Institutions and Institutional Purpose: Continuity and Change in East Asian Social Policy

Politics and Society 36 (1):61-88 (2008)
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Drawing on theories of institutional evolution, this article contends that despite the centrality of occupationally based social insurance in postwar Korea and Taiwan, the welfare state has in fact deepened considerably. The analysis is structured around three distinct eras of social policy reform in Korea and Taiwan: the developmental state, democratic transition, and postindustrialism. The authors contend that during each of these eras, the institutional purposes of social policy were altered to meet certain socioeconomic objectives. New institutional purposes were grafted onto the prevailing social insurance model, changing the outcomes of social policy. The developmental state era was productivist in purpose, democratic reform during the 1980s reoriented social insurance toward universalist and redistributive principles, and the post-1997 era refocused social insurance to meet the imperatives of flexible labor markets, demographic shifts, and economic globalization.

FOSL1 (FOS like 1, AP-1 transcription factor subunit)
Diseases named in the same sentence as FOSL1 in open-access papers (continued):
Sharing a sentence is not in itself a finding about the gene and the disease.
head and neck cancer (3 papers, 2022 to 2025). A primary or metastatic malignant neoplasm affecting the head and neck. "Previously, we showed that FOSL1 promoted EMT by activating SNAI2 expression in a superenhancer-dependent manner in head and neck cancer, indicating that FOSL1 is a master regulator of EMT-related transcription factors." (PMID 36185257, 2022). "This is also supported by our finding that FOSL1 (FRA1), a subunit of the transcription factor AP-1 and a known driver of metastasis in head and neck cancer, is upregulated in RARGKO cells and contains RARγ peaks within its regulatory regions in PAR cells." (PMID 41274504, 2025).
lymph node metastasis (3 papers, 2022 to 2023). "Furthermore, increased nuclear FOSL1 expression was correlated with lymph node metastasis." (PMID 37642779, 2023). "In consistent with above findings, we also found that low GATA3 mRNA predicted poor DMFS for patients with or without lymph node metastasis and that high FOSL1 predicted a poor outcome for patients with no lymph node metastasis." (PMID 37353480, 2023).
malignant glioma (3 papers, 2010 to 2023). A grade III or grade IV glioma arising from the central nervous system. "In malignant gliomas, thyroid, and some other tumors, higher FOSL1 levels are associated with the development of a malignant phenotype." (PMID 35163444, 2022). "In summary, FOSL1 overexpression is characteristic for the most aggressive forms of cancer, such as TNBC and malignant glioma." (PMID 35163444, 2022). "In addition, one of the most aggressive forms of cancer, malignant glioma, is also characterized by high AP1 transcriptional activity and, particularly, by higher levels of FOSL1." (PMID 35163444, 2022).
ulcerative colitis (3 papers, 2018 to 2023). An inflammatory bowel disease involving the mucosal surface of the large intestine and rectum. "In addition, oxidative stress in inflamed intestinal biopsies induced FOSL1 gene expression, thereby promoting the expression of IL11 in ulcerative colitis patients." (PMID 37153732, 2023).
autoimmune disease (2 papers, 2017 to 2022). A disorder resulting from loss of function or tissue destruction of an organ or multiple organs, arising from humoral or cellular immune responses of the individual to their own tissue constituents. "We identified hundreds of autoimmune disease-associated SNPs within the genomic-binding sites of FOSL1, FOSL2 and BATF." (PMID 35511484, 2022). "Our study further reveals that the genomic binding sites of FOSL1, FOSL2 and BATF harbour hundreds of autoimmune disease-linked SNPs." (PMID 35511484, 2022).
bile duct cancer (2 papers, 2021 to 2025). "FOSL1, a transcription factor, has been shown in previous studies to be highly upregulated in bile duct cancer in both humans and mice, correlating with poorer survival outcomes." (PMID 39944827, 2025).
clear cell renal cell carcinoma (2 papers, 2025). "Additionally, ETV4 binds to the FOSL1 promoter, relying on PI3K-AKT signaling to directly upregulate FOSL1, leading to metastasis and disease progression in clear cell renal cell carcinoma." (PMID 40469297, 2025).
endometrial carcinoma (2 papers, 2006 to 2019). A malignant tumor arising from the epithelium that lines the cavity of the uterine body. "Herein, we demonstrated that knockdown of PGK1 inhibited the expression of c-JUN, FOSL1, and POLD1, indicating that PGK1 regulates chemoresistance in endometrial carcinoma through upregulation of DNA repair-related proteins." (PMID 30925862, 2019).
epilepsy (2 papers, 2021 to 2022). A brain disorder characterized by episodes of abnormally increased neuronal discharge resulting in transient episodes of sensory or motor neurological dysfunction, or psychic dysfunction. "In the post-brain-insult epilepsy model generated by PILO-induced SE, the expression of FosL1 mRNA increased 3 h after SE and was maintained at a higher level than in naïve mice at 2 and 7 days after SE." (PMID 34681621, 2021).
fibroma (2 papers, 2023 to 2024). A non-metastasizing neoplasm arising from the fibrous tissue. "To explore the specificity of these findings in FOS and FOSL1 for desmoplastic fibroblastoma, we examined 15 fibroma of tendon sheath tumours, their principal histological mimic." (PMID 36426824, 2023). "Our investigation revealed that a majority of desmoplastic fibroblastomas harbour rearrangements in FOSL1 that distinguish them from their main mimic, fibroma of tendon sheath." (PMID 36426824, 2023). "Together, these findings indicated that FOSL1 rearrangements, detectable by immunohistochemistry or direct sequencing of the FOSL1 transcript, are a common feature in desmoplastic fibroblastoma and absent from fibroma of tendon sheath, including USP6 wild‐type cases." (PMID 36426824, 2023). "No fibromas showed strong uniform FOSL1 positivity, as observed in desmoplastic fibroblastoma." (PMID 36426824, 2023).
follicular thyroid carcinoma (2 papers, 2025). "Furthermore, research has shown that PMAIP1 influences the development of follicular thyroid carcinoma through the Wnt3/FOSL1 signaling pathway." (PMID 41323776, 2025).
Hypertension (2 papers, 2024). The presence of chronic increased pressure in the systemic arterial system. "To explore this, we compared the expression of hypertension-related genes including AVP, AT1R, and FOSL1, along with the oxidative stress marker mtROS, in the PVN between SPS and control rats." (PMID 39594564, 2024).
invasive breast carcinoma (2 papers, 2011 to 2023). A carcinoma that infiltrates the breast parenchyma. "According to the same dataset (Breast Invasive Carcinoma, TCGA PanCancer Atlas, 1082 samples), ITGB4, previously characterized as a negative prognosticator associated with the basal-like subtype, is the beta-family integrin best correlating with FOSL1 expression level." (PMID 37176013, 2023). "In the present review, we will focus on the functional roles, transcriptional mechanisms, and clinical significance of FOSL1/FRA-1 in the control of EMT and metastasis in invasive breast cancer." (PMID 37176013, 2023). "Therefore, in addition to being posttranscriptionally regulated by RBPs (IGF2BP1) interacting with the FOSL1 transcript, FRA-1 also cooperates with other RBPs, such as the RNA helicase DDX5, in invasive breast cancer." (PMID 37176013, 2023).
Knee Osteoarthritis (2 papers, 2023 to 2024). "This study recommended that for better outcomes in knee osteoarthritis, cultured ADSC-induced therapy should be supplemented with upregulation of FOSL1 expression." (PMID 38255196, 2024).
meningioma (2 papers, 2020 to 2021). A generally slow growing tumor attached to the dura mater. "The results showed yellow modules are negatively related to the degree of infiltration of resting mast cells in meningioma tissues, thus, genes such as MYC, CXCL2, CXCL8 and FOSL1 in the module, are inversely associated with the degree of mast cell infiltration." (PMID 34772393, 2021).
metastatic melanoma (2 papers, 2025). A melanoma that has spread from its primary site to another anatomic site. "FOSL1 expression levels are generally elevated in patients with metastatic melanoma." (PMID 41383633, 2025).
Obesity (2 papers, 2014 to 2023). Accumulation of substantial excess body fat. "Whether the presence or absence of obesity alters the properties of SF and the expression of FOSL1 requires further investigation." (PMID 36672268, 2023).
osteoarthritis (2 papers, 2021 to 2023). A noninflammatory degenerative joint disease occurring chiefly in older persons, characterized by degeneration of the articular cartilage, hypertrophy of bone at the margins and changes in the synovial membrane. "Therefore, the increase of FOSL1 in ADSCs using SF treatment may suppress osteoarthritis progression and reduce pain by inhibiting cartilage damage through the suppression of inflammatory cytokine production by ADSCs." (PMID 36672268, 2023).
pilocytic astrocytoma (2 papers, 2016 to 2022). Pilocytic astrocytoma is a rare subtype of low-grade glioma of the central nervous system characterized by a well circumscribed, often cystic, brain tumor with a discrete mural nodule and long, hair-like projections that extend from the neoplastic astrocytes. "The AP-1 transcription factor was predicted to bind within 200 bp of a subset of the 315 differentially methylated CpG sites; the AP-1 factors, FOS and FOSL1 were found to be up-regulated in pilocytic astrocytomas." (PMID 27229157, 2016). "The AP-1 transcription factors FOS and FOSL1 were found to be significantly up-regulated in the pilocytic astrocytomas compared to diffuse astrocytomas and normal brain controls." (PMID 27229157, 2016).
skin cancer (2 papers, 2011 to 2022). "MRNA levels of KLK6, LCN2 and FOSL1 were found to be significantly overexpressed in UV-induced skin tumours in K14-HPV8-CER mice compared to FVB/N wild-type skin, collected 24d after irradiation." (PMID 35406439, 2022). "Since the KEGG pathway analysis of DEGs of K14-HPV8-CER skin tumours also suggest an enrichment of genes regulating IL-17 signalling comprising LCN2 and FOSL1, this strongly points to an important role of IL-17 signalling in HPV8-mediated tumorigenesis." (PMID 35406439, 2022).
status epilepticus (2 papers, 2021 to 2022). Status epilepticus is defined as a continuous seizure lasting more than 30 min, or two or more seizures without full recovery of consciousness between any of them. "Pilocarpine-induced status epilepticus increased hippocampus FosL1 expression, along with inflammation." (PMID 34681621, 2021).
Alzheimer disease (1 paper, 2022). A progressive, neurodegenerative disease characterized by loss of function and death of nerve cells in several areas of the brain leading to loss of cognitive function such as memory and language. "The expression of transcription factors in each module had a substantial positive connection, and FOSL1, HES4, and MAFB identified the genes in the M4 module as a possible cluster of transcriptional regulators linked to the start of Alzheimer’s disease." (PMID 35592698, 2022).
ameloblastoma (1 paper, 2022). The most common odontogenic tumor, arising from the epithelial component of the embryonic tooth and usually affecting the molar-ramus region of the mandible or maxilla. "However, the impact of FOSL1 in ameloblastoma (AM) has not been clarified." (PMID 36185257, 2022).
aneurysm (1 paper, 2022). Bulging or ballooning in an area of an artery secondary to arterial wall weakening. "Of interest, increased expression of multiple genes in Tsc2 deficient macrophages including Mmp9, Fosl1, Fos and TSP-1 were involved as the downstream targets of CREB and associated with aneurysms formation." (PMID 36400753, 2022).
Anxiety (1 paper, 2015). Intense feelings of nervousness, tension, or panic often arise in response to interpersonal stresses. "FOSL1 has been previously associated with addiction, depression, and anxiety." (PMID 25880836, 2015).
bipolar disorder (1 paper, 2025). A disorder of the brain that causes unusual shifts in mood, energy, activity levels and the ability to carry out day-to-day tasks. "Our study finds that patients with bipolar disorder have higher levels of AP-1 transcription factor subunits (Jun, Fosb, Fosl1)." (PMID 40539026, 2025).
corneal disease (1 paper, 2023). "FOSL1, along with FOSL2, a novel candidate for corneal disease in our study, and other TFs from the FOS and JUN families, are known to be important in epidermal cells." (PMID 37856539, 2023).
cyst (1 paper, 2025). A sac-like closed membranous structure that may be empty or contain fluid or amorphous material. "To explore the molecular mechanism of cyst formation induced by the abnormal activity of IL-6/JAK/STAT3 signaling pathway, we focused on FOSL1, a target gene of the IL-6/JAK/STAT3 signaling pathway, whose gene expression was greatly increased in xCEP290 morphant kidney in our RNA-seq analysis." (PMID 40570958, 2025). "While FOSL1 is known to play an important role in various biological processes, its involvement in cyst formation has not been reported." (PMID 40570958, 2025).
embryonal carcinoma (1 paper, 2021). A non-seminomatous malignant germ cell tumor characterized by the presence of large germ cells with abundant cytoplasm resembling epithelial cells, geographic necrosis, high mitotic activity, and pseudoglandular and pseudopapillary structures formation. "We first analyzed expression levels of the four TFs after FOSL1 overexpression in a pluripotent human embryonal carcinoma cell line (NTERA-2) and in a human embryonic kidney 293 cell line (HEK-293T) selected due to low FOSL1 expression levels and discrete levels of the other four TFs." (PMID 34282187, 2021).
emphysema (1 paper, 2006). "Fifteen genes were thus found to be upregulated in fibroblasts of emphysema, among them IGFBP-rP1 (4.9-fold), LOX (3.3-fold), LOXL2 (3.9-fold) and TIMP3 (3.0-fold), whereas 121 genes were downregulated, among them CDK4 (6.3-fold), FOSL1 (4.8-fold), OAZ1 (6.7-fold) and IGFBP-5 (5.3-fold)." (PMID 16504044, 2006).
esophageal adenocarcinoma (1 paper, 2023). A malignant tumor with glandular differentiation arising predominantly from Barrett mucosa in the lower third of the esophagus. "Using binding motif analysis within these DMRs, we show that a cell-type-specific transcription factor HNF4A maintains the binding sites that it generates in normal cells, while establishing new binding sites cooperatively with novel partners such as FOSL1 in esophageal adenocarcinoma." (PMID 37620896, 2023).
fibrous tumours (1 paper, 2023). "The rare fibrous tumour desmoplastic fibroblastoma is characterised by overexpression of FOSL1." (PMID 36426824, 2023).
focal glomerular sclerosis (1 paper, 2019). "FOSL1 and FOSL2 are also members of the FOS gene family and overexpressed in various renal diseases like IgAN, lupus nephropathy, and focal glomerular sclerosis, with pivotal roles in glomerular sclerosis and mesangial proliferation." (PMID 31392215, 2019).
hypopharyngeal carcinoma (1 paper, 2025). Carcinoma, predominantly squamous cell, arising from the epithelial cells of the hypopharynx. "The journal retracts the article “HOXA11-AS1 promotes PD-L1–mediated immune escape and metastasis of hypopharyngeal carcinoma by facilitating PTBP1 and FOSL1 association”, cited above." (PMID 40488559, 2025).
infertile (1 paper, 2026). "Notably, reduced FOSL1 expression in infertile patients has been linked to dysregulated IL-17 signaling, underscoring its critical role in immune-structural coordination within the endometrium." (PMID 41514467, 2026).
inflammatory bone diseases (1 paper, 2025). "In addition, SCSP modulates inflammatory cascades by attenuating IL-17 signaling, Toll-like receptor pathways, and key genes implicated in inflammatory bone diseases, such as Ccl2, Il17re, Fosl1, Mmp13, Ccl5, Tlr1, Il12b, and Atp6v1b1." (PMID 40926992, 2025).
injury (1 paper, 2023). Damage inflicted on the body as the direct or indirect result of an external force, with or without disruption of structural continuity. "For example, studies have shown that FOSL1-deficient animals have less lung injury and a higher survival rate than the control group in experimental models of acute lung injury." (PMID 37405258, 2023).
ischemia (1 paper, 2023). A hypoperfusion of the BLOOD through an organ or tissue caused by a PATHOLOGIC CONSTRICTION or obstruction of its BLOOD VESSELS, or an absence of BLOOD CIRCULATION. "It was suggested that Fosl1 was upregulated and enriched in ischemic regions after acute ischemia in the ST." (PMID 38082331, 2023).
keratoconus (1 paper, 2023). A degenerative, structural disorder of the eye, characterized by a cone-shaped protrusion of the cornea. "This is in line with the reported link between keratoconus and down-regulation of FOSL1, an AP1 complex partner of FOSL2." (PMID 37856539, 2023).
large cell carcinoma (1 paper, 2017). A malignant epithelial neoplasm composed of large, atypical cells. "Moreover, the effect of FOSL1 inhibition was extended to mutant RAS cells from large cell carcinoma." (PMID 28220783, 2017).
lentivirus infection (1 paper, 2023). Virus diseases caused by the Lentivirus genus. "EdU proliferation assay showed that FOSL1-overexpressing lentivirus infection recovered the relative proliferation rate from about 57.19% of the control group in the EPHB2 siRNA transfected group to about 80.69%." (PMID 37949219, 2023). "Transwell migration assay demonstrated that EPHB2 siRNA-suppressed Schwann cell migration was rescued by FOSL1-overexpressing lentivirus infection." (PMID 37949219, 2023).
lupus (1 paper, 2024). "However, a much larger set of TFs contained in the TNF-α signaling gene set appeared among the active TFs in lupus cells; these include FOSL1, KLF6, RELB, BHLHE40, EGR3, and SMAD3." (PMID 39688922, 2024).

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Joseph Wong
University of Manchester

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